9. Rihanna, Good Girl Gone Bad, 40,000. A non-stop run of hits has enabled this album to outlast and outsell the album that kept it out of the top spot when it debuted at #2 in June 2007-T Pain's Epiphany. Sales to date for Epiphany: 828,000. Sales to date for Good Girl Gone Bad: 1,394,000. Four songs from the album are listed on Hot Digital Songs, topped by "Disturbia," which dips from #5 to #6.

10. Disturbed, Indestructible, 37,000. Four weeks after debuting at #1, the hard rock band slips another notch to #10. "Inside The Fire" dips from #90 to #94 on Hot Digital Songs.

Three albums fall out of the top 10 this week. Three 6 Mafia's Last 2 Walk slips from #5 to #11, Motley Crue's Saints Of Los Angeles drops from #4 to #16, and Shinedown's The Sound Of Madness drops from #8 to #24. Sales of the Motley Crue album fell by 69%, a steeper decline than any other album in the top 200.

Tech N9ne's Killer bows at #12, one point ahead of Alkaline Trio's Agony And Irony. These are the acts' highest-charting albums to date. My Chemical Romance's two-CD live album The Black Parade Is Dead starts at #22. The group's studio album The Black Parade debuted (and peaked) at #2 in October 2006.

Vanessa Hudgens' Identified opens at #23, one point ahead of the #24 debut (and peak) of Hudgens' first album, V, from 2006. That was released on the heels of the first High School Musical, but before the 2007 sequel. Hudgens of course plays the female lead in the lucrative franchise. You'd think with all the buzz over HSM in the past two years, Hudgens would be doing a lot better than she did last time out, but the charts are endlessly surprising. "Sneakernight" leaps from #94 to #48 on Hot Digital Songs.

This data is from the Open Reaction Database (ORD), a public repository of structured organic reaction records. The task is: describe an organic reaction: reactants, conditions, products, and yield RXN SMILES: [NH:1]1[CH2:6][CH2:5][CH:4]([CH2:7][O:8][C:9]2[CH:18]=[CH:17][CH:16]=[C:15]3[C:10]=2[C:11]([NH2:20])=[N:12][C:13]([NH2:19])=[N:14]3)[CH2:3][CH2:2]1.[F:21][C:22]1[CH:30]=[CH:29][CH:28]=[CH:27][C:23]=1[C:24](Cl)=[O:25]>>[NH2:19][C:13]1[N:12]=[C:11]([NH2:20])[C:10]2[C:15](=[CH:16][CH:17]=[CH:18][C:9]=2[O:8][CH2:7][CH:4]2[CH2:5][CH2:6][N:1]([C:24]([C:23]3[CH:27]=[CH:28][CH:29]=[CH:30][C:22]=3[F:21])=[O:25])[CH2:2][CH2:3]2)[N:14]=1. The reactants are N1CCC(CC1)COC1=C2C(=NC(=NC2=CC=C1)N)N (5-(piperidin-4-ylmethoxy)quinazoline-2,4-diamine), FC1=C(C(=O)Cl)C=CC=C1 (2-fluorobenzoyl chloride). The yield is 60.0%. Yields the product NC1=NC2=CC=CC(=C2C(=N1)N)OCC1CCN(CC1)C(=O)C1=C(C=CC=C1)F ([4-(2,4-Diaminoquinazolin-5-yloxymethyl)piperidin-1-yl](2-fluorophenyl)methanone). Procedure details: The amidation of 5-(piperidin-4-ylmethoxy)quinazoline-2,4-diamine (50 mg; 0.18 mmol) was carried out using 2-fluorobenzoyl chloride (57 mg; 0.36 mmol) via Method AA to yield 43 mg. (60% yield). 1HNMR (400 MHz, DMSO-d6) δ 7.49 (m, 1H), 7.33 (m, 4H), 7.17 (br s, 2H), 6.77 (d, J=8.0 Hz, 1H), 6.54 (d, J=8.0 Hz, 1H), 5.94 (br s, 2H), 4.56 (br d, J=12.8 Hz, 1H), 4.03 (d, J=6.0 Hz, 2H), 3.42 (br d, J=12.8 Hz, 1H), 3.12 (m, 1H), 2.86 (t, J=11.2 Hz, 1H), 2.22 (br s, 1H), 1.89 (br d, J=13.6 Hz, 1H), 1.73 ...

Relient K's The Bird And The Bee Sides opens at #25. The rarities collection is the Christian rock group's third album to reach the top 40. The group made its best showing in 2004 when MMHMM reached #15.

Los Lonely Boys' Forgiven debuts at #26, a big drop-off from the group's last album, Sacred, which opened (and peaked) at #2 in July 2006. Incidentally, Los Lonely Boys is one of two brother trios in this week's top 40. The Garza Brothers of Texas are joined by Jonas Brothers of New Jersey, whose Jonas Brothers slips from #24 to #31.